Fundamental industries in the world’s economies are undergoing a revolution founded mainly on science, technology, and innovation (STI), and information and communication technologies (ICT).  

Companies are a part of this revolution, continually exploring new ways to gain value by reducing costs, optimizing, and becoming more efficient. Governments’ and private firms’ growth strategies now include investment in new digital technologies leading to innovative business models.

But what about Colombia? Where does the country stand in terms of this revolution? It’s relevant to take a quick look at modernization in Latin America, with an emphasis on Colombia and its oil and gas industry.

We explore the government’s commitment to Colombia’s modernization and the impact that this effort may have on oil and gas activities.

Discussion in three parts

Petroleum rig

In Part 2, we introduce key elements of the government’s National Development Plan that will drive technological change.

This series, “Colombian Oil and Gas Companies amidst the Tech Revolution” is divided into 3 parts. In Part 1, we gave an overview of the oil and gas industry and its response to the impending tech revolution. We discussed some of the challenges the oil industry faces during this process, and the role technology could play in Colombia’s upstream, midstream, and downstream elements.

In Part 2, we lay out a general view of Latin America in the context of digitalization, and then narrow the scope to Colombia. We introduce key elements of the government’s National Development Plan that will drive technological change. This includes the Digital Transformation Pact, Science, Technology and Innovation Pact, and Mining and Energy Resources Pact.

In Part 3, we discuss how these pacts can benefit Colombia’s oil and gas industry and how it can contribute to overall social and economic growth and development. 

Digitalization in Latin America

Latin America is not foreign to innovative change. Technology, digitalization, transformation, and start-up activities are now a part of Latin America’s vocabulary. Climate change, free carbon emissions, renewable energy, energy transition, are also a part of the region’s common language today, especially in the energy sector.

Latin American economies are seeing disruptive and revolutionary changes in their major, staple industries. Technology is infiltrating the most traditional of practices and commercial methods, transforming the way people do business and how they relate with communities. Competitive, tech-savvy arrivals in various service industries (such as finance) are also forcing governments to set a new tone for innovation and future development in their policymaking.

Technology intersects every industry and helps businesses and people achieve what was previously considered unachievable. Of course, the oil and gas industry is no exception, and welcomes innovation that can boost productivity and growth, front-facing challenges that are specific to this industry, including change and risk management.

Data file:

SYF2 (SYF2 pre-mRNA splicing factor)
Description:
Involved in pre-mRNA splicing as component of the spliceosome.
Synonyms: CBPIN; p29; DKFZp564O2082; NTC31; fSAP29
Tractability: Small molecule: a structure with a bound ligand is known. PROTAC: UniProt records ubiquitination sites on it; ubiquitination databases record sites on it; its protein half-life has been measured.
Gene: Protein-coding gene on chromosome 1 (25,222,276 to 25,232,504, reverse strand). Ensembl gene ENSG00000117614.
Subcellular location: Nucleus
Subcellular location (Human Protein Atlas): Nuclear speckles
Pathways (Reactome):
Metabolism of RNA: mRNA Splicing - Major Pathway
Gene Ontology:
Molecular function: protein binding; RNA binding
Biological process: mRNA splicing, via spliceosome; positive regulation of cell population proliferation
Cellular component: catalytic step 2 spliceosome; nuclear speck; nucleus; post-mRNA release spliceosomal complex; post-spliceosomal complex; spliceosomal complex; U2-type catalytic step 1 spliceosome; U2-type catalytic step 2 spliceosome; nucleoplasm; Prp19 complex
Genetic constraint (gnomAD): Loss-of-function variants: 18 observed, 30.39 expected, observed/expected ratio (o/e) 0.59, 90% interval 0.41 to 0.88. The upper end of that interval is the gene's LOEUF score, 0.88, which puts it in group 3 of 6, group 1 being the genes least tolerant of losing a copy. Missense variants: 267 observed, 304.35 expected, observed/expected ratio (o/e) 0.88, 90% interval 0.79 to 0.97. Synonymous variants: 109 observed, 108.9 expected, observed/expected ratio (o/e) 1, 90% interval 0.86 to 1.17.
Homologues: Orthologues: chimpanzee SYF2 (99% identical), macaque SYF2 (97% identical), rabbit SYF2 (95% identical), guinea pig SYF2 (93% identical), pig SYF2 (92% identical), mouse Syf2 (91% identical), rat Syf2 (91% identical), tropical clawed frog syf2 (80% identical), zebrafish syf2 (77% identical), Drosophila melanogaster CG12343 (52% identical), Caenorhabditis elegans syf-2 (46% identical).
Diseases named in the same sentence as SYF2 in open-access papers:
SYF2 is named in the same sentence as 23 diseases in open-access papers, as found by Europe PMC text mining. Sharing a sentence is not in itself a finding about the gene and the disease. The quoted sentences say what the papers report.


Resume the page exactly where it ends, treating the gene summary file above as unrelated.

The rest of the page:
Telecommunications infrastructure is one of the keys to the economic and social development of the twenty-first century. In the last 20 years, Latin America had significant advances in voice communications, mainly as a result of the development of mobile networks. Now, the region, like the rest of the world, aims to achieve universal access to data communications, which today means mainly access to the internet.

Colombia’s modernization agenda

SCI/ICT in Latin America

Compared with the most developed countries in Latin America, Colombia has been behind in science, technology, innovation and ICT development.

Colombia decreased its poverty from 49.7% in 2002 to 27% in 2017, and its middle class has ballooned, increasing significantly since 2002. (16.3%). In 2017, this socioeconomic demographic had grown a whopping 31%.

Compared with the most developed countries in Latin America, Colombia has been behind in STI/ICT development.

For example, figures for Colombia on “patents granted to nationals on an annual average during the last ten years is 71, compared to 714 from Brazil, 281 from Mexico, 249 from Argentina or 129 from Chile. Colombia has 0.53 researchers per 1,000 economically active people, compared to a Latin American average of 1.69.”

Currently in Colombia, 50% of the population does not have access to the internet, and 38% do not use it. This lack of access is typically experienced by those in isolated and rural communities, further away from urban centers, and also due to the country’s complex geography that makes digital access difficult to many regions.

Tech and innovation challenges for Colombia

In the government’s view, there are several challenges to accelerating the country’s economic growth despite the swelling of its working demographic, namely:

  • Halted productivity in the last decade
  • Illegal economic activity
  • Corruption
  • Deep regional disparities, especially in rural areas
  • Labor and business informality
  • Tax and regulatory costs that discourage business
  • Lags in the digital transformation of the country
  • Economic vulnerability to disasters.

During his campaign, Colombia’s President Ivan Duque announced that he wanted to increase the country’s productivity and grow its economy by modernizing it. This includes sponsoring investments in digitalization and innovation in a range of economic areas for Colombia, which will reduce these obstacles as explained below.

National Development Plan

Colombia’s National Development Plan (PND) is a formal document outlining the government’s goals during a President’s term. The President develops appropriate policies with his team of experts and officials, and the PND establishes the strategic guidelines of those public policies. The country’s National Planning Department is responsible for its development, socialization, monitoring, and evaluation.

Pact for Colombia, Pact for Equity